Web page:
Complications of lung cancer include shortness of breath, chest pain, build-up of fluid around the lungs, infection, cancer spread to other organs, blood clots, coughing up blood, increased level of calcium in the blood, heart blockage, spinal cord compression, symptoms due to compression of nerves or compression of oesophagus, facial swelling, etc.
According to a (2011) study, a tumour in the lung can put pressure on the super vena cava (SVC) to restrict the blood flow from the upper body to the heart. This condition is called SVC syndrome and can cause swelling in the face, neck or arms. Another study says that cancer cells in the lungs can cause a build-up of fluid around the lungs to induce pain or shortness of breath, a condition that is called pleural effusion. Lung tumours also increase the risk of pneumonia.
A study has also shown that lung cancer can spread to other body parts such as the brain, liver, bones, the opposite lung and adrenal glands. Another complication that may arise from lung cancer is pulmonary embolism – a condition that causes blockage in the pulmonary arteries in the lungs. A similar study published in National Library of Medicine has shown that lung cancer can cause blood clots and induce pulmonary embolism.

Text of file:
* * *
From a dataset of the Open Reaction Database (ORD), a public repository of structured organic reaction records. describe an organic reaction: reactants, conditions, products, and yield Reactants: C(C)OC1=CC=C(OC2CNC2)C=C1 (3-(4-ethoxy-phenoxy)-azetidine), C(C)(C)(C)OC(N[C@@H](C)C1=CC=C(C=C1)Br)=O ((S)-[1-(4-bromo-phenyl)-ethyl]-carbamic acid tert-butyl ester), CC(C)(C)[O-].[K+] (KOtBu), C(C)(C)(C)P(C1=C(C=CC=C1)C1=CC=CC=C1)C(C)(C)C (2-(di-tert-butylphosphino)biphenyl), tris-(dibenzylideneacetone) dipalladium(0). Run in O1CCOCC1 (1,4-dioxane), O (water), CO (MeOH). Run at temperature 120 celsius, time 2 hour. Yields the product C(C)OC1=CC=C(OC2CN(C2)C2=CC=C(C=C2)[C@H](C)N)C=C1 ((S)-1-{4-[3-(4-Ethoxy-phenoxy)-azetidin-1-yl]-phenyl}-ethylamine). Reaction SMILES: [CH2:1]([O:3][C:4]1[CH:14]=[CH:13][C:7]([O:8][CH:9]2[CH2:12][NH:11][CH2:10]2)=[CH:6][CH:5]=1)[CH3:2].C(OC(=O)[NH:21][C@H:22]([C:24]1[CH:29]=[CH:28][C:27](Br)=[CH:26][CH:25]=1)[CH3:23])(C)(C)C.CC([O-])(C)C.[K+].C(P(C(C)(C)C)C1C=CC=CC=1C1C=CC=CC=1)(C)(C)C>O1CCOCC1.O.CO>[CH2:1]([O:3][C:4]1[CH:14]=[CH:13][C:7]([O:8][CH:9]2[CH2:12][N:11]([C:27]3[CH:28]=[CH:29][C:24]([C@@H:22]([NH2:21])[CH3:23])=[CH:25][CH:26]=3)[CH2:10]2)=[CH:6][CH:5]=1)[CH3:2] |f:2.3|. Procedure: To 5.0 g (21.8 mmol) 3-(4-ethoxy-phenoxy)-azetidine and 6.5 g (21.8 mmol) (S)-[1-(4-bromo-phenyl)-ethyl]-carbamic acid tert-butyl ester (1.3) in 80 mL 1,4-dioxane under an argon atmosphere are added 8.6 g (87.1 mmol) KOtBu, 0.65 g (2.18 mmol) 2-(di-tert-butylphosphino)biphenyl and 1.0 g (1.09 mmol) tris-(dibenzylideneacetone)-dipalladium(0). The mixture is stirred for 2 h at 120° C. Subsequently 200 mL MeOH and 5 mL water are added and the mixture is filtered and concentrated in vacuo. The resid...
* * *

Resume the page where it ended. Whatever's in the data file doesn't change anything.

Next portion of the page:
There was a study conducted in 2015 which showed that lung cancer may cause excess calcium in the blood. Due to this, people with the condition may show symptoms of thirst, nausea, vomiting, stomach pain, tiredness, weakness, dizziness or frequent urination.
Likewise, available scientific evidence shows that lung cancer can affect the heart, spinal cord, nerves or oesophagus locally or by spreading to these organs causing symptoms. So, in case lung cancer affects the spinal cord, people with the condition may suffer from back pain, weakness in the legs or arms or bladder dysfunction. When oesophagus is involved, people may experience difficulty in swallowing.
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